Archive for August 3rd, 2012

August 3rd, 2012

The Edge of Evolution

by Max Andrews

Darwinism is a multipart theory.  Some parts may be right, others may be wrong.  It’s important to distinguish what is right and what is wrong.

  • Common descent (interesting, but trivial)
  • Natural selection (interesting, but trivial)
  • Random mutation
  • The critical claim of Darwinism is the sufficiency of random mutation

The problem of rugged evolutionary fitness landscape

August 3rd, 2012

The Compatibility of Divine Foreknowledge and Human Freedom Contra William Hasker

by Max Andrews

William Hasker is deeply committed to the position that man holds some level of libertarian freedom.  In his section on “Freedom, Necessity, and God,” Hasker takes the libertarian to task by challenging him with free will’s compatibility with divine foreknowledge.[1]  Hasker proposes an argument suggesting that divine foreknowledge is just as inconsistent with free will as predestination.[2]  Consider his argument:

1.  It is now true that I will have a cheese omelet for breakfast tomorrow.  (Assumption)
2.  It is impossible that God should at any time believe anything false or fail to believe anything which is true (Assumption:  divine omniscience)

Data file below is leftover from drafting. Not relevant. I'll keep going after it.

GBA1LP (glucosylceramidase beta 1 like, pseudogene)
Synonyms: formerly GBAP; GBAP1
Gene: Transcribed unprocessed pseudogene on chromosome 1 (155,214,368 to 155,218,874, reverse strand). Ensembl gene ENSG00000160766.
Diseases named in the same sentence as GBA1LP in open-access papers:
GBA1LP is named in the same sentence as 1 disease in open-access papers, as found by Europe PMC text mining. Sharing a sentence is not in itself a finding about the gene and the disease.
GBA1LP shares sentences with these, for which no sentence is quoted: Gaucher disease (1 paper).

3.  Therefore God has always believed that I will have a cheese omelet for breakfast tomorrow.  (Inference from 1 and 2)
4.  If God has always believed a certain thing, it is not in my power to bring it about that God has not always believed that thing.  (Assumption: the inalterability of the past)
5.  Therefore it is not in my power to bring it about that God has not always believed that I will have a cheese omelet for breakfast tomorrow.  (Inference from 3 and 4)
6.  It is not possible for it to be true both that God has always believed that I will have a cheese omelet for breakfast tomorrow, and that I do not in fact have one.  (Inference from 2)
7.  Therefore it is not in my power to refrain from having a cheese omelet for breakfast tomorrow.  (Inference from 5 and 6) So I do not have free will with respect to the decision whether or not to eat an omelet.[3]